Let it now be assumed that the keyword being entered has not previously been entered into the index file. Therefore, the creation of a new index record is necessitated. To accomplish this the operating system is instructed to create a new index record in core. The keyword is written into core and the index file trailer record read to determine the next sequential code. This code is assigned to the index record being created. In addition, a frequency count of 1, and an address pointer indicating the search file address of the new stem is added to the index record (block 626). The index file trailer record is rewritten indicating the next sequential code to be assigned the next index record to be added (block 628). The keyword, its coded form and a link address of 0 is now written into the search record (or overflow record) in core (block 630). The search and overflow record (if used) is now written into the search or overflow file (block 632). Again, if an overflow record was used the search record is updated as previously explained. When this has been accomplished the new index record is written into the index file (block 634). Again the order in which the above was described is important.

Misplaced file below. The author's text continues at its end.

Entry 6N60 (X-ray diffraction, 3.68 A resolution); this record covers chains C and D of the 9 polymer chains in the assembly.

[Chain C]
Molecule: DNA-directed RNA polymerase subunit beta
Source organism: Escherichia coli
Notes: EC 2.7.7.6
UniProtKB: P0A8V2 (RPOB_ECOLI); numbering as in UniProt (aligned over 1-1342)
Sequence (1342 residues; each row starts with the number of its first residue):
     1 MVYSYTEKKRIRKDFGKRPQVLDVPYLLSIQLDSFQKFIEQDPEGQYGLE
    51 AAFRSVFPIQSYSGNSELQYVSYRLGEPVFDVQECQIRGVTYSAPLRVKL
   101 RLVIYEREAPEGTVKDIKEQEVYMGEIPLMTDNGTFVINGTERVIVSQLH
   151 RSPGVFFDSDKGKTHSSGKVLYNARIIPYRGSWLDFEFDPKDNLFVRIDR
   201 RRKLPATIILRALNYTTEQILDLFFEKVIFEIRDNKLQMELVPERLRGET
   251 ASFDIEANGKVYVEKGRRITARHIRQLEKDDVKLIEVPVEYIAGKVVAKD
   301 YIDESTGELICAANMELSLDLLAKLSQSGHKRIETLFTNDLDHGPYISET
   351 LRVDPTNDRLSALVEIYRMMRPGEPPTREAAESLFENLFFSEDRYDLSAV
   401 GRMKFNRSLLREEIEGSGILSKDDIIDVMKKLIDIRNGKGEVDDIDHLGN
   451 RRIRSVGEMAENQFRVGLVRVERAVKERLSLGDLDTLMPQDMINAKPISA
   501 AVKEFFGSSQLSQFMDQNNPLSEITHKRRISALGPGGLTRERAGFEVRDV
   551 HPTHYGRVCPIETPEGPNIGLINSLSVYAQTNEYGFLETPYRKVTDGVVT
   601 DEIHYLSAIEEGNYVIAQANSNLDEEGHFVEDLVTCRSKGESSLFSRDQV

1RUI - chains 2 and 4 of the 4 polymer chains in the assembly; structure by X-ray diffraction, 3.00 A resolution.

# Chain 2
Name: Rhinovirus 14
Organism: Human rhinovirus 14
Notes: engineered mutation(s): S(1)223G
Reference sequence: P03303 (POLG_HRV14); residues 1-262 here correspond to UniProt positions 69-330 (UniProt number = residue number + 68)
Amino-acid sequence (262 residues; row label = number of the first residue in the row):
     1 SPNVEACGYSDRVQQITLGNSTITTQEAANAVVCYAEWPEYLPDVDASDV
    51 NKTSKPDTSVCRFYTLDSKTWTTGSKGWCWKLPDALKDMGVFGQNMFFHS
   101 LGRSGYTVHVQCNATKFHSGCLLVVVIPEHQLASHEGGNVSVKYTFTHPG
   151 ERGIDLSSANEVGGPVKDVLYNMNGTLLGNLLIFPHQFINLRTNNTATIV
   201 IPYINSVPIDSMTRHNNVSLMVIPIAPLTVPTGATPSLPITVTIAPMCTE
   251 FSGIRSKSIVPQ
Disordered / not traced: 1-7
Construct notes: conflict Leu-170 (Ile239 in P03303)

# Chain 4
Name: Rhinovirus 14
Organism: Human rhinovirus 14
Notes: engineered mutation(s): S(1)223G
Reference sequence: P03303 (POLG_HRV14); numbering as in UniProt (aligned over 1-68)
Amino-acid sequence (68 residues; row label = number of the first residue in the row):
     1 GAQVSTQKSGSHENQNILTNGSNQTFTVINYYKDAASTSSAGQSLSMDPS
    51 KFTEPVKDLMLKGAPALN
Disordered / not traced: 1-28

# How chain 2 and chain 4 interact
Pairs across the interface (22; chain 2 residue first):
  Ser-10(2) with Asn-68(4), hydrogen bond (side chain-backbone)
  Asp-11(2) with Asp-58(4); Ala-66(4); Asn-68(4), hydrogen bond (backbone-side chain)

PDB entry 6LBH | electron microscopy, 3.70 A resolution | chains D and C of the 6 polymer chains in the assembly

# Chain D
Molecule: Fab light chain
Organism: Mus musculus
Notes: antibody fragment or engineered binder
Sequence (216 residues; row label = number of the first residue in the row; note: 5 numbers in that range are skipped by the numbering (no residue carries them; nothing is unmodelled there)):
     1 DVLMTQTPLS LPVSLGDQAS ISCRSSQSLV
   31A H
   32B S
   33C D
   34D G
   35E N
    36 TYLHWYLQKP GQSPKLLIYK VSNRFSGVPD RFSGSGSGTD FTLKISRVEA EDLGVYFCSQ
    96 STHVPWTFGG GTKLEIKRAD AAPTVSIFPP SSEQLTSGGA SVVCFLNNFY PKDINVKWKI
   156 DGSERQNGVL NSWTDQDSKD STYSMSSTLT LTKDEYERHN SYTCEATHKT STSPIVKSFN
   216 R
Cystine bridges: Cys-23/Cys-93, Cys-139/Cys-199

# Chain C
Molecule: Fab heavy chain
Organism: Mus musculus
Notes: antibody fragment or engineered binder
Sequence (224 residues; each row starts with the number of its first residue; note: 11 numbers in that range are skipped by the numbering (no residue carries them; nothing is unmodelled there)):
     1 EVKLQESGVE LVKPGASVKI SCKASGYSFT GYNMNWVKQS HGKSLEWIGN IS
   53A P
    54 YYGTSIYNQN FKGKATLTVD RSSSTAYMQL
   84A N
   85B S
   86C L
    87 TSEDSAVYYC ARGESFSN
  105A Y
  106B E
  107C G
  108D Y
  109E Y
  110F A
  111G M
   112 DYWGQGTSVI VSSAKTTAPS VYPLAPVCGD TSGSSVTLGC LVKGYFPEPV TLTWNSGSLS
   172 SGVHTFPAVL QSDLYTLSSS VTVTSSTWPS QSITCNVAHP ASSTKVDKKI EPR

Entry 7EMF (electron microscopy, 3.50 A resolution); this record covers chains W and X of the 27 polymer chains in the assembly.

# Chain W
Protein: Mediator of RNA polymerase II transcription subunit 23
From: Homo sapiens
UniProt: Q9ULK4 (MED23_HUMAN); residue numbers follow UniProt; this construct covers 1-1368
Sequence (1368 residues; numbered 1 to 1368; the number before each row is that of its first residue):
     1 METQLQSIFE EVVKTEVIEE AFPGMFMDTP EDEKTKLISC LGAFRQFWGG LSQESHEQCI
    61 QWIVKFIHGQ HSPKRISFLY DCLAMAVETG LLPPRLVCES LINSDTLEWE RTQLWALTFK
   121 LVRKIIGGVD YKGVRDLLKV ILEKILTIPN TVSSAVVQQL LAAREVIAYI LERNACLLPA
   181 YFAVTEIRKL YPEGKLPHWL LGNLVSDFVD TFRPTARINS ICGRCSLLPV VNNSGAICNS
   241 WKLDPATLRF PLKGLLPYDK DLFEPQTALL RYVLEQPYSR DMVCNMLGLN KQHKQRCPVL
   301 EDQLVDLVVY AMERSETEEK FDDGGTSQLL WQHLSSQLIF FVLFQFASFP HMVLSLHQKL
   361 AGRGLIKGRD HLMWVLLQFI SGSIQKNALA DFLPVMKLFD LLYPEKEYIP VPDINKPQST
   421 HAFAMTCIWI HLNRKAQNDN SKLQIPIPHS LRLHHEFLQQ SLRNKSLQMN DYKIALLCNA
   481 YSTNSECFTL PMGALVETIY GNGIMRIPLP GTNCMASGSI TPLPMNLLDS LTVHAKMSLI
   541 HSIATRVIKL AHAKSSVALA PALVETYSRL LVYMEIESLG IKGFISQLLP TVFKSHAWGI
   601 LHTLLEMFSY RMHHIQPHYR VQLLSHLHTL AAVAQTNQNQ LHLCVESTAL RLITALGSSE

The core array of keywords is now scanned to determine if any additional keywords remain. If more remain the above procedure is followed for each keyword until no keywords remain.

The data item deletion procedure will now be described. An item is deleted by reading the search file record corresponding to that item into core, setting a delete flag in the search file record to mark the item as deleted. The search record is then rewritten onto the search file. In this way the data item, corresponding to the marked search record, is marked so that it will be bypassed during searching. By so marking the search records, an item can be effectively deleted from a search without changing the chains associated with all keywords for that item.